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Fantasy Football 2016: Reviewing the Giants running backs

Reviewing the fantasy potential of the New York Giants running backs.

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The New York Giants have not had a quality rushing game for some time. 2015 was at first a time for optimism. A talented group of running backs had the potential to be similar to the 2008 Giants lethal rushing attack. What was destined to be Earth, Wind and Fire reborn, instead turned out to be Pebble, Gust and Spark. While the real life statistics have the running back group ranked league average with a 4.0 YPC, for fantasy purposes this group turned out to be a complete disappointment. With the previous season looking dismal, is there any hope for redemption for the 2016 fantasy season?

Rashad Jennings, the committee's leader

While the Giants geared up for a committee in the 2015 season, the projected lead back was never in question. Jennings had the talent of the lead back, but the only question was with his durability. Theoretically, the committee would have worked to keep Jennings fresh for each game thus raising his efficiency. Fantasy team owners had such high hopes that Jennings had an average draft position in the 60s -- roughly a sixth-round pick. As it turns out, Jennings did not improve with less carries and his production took a hit.

For next year, the biggest factor for determining fantasy success from Jennings is how Ben McAdoo will utilize him. It is well known that Jennings absolutely tore it up for the last quarter of the season. From Week 13, Jennings became the true lead back of the group, reaching 14 carries in a game for the first time. His workload only increased from there and his final numbers for these four games reached 432 yards and 2 touchdowns. Over a 1- game season, these numbers extrapolate into 1,700 yards and 8 touchdowns. Not saying that he would have those numbers if he had the carries, but this shows how torrid of a streak Jennings went on once he received the requisite carries.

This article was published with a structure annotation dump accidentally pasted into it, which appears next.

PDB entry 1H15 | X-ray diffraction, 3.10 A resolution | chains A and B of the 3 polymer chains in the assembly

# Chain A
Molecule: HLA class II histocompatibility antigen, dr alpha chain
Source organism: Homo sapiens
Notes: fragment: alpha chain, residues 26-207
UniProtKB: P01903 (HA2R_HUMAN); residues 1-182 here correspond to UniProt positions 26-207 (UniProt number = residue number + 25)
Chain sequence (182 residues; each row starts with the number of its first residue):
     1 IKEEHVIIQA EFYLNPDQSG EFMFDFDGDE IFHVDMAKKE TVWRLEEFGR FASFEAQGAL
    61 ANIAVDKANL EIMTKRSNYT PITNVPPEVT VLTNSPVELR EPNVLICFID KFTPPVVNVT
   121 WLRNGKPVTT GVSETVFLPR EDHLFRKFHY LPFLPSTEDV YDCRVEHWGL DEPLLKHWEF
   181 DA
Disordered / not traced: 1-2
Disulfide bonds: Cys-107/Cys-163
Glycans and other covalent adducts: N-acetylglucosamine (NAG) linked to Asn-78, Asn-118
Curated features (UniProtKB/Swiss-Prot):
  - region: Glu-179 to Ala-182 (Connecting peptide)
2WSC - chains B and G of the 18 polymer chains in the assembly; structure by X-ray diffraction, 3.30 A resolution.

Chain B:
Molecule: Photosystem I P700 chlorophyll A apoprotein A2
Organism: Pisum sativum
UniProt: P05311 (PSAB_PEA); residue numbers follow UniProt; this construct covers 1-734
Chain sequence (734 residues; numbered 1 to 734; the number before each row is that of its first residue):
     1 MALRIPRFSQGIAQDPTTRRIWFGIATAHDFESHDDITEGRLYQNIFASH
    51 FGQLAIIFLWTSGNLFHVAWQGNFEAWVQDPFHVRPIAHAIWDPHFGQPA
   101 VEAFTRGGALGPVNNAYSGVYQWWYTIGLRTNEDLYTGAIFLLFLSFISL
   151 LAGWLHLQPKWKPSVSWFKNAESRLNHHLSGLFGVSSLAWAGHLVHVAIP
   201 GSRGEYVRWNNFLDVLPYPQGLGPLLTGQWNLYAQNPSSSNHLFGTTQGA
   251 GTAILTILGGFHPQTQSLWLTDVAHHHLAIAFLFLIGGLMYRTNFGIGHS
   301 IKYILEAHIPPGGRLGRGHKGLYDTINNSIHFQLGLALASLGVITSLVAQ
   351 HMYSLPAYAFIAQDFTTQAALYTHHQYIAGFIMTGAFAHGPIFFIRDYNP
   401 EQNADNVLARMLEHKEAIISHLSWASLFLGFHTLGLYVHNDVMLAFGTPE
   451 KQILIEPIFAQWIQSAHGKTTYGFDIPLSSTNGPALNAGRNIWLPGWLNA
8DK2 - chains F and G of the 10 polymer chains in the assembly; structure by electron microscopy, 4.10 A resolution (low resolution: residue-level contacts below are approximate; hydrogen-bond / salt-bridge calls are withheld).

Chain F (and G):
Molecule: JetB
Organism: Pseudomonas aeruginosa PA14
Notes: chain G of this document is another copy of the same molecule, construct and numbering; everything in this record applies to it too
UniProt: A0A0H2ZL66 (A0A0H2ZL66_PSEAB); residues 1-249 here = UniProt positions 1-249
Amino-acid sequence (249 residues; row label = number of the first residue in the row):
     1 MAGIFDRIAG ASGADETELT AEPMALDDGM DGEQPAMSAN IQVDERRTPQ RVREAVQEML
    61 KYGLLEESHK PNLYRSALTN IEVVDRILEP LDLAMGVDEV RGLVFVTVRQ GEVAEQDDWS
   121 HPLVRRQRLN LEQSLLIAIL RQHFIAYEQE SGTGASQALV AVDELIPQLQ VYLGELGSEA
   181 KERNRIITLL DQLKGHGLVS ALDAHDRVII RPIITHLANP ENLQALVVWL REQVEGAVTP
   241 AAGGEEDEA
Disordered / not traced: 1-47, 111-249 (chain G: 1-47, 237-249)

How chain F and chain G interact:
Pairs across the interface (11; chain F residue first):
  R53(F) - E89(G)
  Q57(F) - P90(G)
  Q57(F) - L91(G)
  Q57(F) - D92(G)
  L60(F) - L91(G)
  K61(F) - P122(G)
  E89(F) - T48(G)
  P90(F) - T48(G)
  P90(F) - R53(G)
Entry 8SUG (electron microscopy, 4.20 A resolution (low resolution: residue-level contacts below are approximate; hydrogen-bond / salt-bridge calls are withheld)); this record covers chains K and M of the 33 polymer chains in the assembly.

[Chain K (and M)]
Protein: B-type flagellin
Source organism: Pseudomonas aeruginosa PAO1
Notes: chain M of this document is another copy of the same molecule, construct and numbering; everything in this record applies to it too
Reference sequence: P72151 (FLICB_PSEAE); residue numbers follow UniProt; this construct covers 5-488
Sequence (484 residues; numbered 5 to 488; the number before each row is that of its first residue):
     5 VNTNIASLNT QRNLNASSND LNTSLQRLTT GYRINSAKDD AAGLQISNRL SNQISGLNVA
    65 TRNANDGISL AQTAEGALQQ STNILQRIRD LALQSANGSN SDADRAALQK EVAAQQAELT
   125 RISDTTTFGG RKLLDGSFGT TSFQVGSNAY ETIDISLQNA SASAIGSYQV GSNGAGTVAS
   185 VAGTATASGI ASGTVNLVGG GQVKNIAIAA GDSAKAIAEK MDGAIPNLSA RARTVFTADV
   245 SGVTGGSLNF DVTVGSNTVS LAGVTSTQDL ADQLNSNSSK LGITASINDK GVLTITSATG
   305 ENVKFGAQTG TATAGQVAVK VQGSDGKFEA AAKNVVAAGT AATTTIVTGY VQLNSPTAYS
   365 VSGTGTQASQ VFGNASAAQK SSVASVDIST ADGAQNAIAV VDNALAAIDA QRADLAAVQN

While it is too soon to determine how the Giants rushing attack will look, the good news for fantasy owners is that Jennings stock has dipped. Compared to his ADP of 60 last year, mock drafts have him being taken at roughly 100 overall. If the Giants learn their lesson, then Jennings can provide solid value.

Andre Williams' Sophomore Slump

Andre Williams has the tools and the build for fantasy success. His combination of size and speed are ideal for any running back. With the Giants inclination of using him in goal line situations, his fantasy appeal was appetizing. His rookie season saw notable production, especially with seven scores in the end zone. Even though his efficiency numbers were mediocre, his production was good enough to be placed roughly top 20 for running backs -- a position scarce in talent.

The hope for 2015 was that Williams would improve his production as a running back while maintaining his nose for scoring touchdowns. Instead, with every carry, it seemed Williams would run into the offensive line for a one-yard gain. Even worse, Williams only managed one score for the entire season. While the Giants have not given up on the future for Andre Williams, for the short term purposes of fantasy football, it is pretty safe to abandon all hope with the Boston College product.

The Versatile Vereen

For fantasy purposes, Vereen can do it all. He is a capable running back in his own right, but he has been one of the elite pass catchers in his position. In 2015, he ranked fourth in receptions made by a running back. He had almost 60 receptions for nearly 500 yards in the air with four touchdowns to boot. Again, the problem is usage. He was never given more than six carries in a game for the entire year. His efficiency numbers rank just as well with anybody on the Giants, but it is clear he will not get the carries to be more of a productive back.

In standard leagues, Vereen can safely be ignored. Even in PPR, while the receptions are ideal, it is unlikely that Vereen is anything more than a role player. His ADP has him as the 48th running back taken, which makes him bench depth to most players. If Vereen replicates his 2015 season where he was good for a 26th overall ranking at the position in PPR leagues, then that is solid value for a flex position.

The Wild Cards

For training camp and the preseason, Orleans Darkwa and Paul Perkins should be players to keep an eye out for as they can drastically change the dynamic of the Giants running back group. Darkwa was pegged to be on the rise with his humble undrafted origins. His playing time increased in his sophomore year with 150 yards, a 4.3 YPC and one touchdown. Now, Darkwa looks to be in a roster battle against Andre Williams, though if Darkwa impresses he could find his way back on the team.

Paul Perkins is a dynamic running back from UCLA. What he lacks in straight line speed is made up for by avoiding tackles with his impressive cuts and change of direction. He is reminiscent of LeSean McCoy with all the missed tackles he creates. A Rotoworld writer called him the most talented back the Giants have. But as it stands, Perkins is only a rookie who has a lot of work to do. Still, he was drafted for a reason and if he progresses as the scouts think he can, Perkins can steal a lot of carries from the starters above. Not worth drafting just yet, but keep an eye out.